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Topics - Badger

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Lenses / Before you buy your next prime...
« on: May 03, 2014, 07:16:38 AM »

Before you buy you next prime lens, take a deep breath and watch this video. I've been lurking on this site for a while now and I must confess, I've been sucked into the lens acquiring vortex. I don't have a lot of lenses now, and I am not a pro, but I am at a point in my life where I can actually start to afford these toys. The discussion around here is generally geared towards and around specific lenses and their attributes but somehow or the other, I have managed to miss or avoid posts about a lens acquisition strategy. I stumbled across this video this morning and got some clarity. Please forgive me if it has been previously posted.

Lenses / From Good to Great!
« on: February 02, 2014, 09:38:44 AM »
Ever see those posts about people complaining that they "have a bad copy" of a lens? Or have you bought a lens that everyone raves about but you are not quite as excited about your "copy"?

AFMA! I'm a believer! Adjust your body to your lens. You might be pleasantly surprised  :) I knew that adjustment was available on my camera but adjusting it seemed more complicated than my mind could wrap around. A few days ago, I took the plunge and purchased Reikan's Focal and was shocked to find out my nifty fifty, which I am learning to love, was off by +16 on my 6D! All my lenses needed some adjustment (the 50mm needed the most).

You Pros already know this, but if you are anything like me, go through the AFMA exercise. I think Focal does an amazing job, it is fully automated, easy to use, but certainly not free. The good news is that there are several free options out there that are probably just as effective but maybe not as easy. Pick one, and do it. You might find a lens in your collection that you were happy with but are now happier with :D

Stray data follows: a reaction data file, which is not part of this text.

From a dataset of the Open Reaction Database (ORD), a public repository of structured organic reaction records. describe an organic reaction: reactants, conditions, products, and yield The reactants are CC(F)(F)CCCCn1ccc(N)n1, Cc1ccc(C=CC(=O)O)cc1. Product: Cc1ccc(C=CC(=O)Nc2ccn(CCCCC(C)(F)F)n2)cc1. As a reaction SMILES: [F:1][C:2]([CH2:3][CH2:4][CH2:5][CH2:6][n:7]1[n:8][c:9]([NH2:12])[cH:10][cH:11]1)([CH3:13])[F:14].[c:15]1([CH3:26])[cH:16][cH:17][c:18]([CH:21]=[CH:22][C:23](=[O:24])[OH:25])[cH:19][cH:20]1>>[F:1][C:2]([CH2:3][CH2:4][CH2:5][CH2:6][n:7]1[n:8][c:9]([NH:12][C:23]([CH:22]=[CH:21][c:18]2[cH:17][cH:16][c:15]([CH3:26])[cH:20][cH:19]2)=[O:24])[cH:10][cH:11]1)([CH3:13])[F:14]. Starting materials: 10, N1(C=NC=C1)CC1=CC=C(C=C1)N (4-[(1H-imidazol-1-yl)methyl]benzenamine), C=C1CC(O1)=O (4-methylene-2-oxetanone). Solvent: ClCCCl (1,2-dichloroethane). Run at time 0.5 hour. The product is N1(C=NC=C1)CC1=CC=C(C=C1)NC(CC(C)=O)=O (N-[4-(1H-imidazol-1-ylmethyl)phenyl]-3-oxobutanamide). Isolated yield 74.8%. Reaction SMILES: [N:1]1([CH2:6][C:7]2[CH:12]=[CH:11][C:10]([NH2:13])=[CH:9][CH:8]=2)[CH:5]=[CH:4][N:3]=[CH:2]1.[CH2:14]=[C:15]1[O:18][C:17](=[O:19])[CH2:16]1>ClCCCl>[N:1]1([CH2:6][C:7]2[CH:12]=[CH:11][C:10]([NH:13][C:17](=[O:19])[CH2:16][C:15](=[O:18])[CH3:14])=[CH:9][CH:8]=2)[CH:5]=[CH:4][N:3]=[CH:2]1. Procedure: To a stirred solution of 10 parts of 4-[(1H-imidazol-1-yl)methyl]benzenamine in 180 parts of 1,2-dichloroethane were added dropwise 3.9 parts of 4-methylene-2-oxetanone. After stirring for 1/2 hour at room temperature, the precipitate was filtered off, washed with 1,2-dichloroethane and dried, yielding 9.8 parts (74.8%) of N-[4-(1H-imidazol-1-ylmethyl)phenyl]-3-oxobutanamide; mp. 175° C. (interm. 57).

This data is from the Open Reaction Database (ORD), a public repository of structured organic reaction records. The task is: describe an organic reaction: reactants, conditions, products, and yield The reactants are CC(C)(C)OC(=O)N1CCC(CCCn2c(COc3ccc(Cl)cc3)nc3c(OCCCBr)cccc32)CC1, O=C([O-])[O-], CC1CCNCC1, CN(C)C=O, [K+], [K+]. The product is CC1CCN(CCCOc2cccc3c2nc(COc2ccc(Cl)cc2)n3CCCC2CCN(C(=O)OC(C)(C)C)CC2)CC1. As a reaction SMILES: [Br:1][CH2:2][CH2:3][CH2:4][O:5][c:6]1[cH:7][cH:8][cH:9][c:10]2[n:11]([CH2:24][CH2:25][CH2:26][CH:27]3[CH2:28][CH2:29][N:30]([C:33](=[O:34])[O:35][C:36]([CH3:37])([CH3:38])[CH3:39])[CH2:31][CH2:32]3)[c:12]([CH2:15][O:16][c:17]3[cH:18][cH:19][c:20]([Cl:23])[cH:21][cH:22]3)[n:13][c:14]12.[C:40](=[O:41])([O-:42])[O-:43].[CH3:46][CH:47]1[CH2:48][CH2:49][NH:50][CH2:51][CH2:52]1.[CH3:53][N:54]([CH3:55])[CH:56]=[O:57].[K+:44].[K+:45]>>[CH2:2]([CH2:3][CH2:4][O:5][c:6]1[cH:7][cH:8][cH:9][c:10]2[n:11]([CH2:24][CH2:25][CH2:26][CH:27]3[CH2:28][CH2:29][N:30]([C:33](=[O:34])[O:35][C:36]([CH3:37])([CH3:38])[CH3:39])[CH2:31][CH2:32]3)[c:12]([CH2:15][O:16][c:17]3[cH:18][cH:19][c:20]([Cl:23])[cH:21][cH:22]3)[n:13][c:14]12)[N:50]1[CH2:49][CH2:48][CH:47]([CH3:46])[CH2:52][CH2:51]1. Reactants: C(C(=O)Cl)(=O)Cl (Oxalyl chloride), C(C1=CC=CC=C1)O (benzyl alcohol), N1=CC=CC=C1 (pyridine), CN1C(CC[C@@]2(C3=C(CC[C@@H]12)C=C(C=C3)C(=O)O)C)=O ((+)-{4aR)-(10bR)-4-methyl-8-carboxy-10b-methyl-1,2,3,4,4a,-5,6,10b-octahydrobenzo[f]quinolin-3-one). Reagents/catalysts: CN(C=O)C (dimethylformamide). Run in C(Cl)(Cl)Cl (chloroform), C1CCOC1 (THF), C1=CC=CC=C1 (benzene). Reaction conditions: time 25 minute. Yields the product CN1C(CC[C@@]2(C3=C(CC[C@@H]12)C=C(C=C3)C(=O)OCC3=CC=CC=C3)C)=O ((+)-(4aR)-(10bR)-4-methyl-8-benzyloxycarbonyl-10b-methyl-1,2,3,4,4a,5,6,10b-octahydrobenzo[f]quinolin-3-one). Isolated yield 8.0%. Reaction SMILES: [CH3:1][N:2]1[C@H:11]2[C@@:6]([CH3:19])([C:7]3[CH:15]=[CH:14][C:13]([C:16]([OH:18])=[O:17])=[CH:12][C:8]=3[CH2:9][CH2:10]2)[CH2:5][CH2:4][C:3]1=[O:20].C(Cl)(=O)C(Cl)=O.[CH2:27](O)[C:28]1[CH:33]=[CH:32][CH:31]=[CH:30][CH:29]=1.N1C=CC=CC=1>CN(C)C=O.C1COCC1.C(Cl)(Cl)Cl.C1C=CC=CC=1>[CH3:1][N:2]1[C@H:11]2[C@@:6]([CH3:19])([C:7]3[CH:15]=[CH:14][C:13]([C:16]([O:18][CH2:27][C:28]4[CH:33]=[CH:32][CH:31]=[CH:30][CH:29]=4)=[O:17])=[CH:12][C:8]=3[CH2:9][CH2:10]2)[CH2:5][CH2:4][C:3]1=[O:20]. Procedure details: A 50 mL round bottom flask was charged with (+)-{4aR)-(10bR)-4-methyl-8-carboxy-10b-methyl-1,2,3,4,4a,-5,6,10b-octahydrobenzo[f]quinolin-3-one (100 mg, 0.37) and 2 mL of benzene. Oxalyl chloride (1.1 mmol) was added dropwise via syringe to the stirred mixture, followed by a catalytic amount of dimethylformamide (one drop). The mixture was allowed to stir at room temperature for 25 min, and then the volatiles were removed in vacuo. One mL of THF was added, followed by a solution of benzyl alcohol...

The "controversial" Product Red Leica designed by by Jonny Ive and Marc Newson sold for $1.8 Million last night!
Proceeds go to the Product Red charity to fight AIDS, Tuberculosis and Malaria.

EOS Bodies - For Stills / Pairing 6D with Mac running OS X 10.8.2
« on: December 20, 2012, 10:18:00 PM »
Has anyone been able to pair their 6D with a mac running Mountain Lion over Wi-Fi? I can't seem to get it to work and this time, I actually read the manual. This isn't a must have for me, but I thought I would try it for fun. Now I'm just frustrated. I can't tell if the WFTPairing software is actually running or not.
I would appreciate any help.

Decided to do a bit of experimenting with my new 6D and the EOS app on an iPhone 5. I set my camera up on a tripod out by the bird feeder then came inside to try to get some shots of some birds feeding.

Caveat, I'm not one for reading instructions first so I jumped in assuming I would figure it out.

It seemed to me that the live view on my phone sometimes would freeze so I had to go with what I was seeing outside vs. what was on my phone. It also seemed that when I took a picture, using the app, the camera might have spent time sending the picture back to the camera or thinking because, again, the view on the phone would freeze for a while so it was hard to tell if the camera was actually taking pictures every time I pushed the button (turns out it was). Oh, one more thing, there is no audio cue or sound to let you know that you have actually taken a picture so sometimes I would push the button multiple times trying to make sure I don't miss a shot only to find out later I took 5 pictures.

I will be playing with this feature more as time goes on. Will report back if I learn something I missed.

EOS Bodies - For Stills / Please explain expanded ISO
« on: December 15, 2012, 11:21:56 AM »
Just got the 6D and love it however, I have never really understood expanded ISO. The fact that the word expanded is used to describe the feature implies to me that its not real. So, my question is, if I switch from ISO 100 to 50, what is happening in the camera? There isn't less noise in the image is there? Is it just 100 with half the light allowed?
I would also like to understand what is happening at the other end of the scale. Not that I would ever, but what is going on at ISO 102,800?

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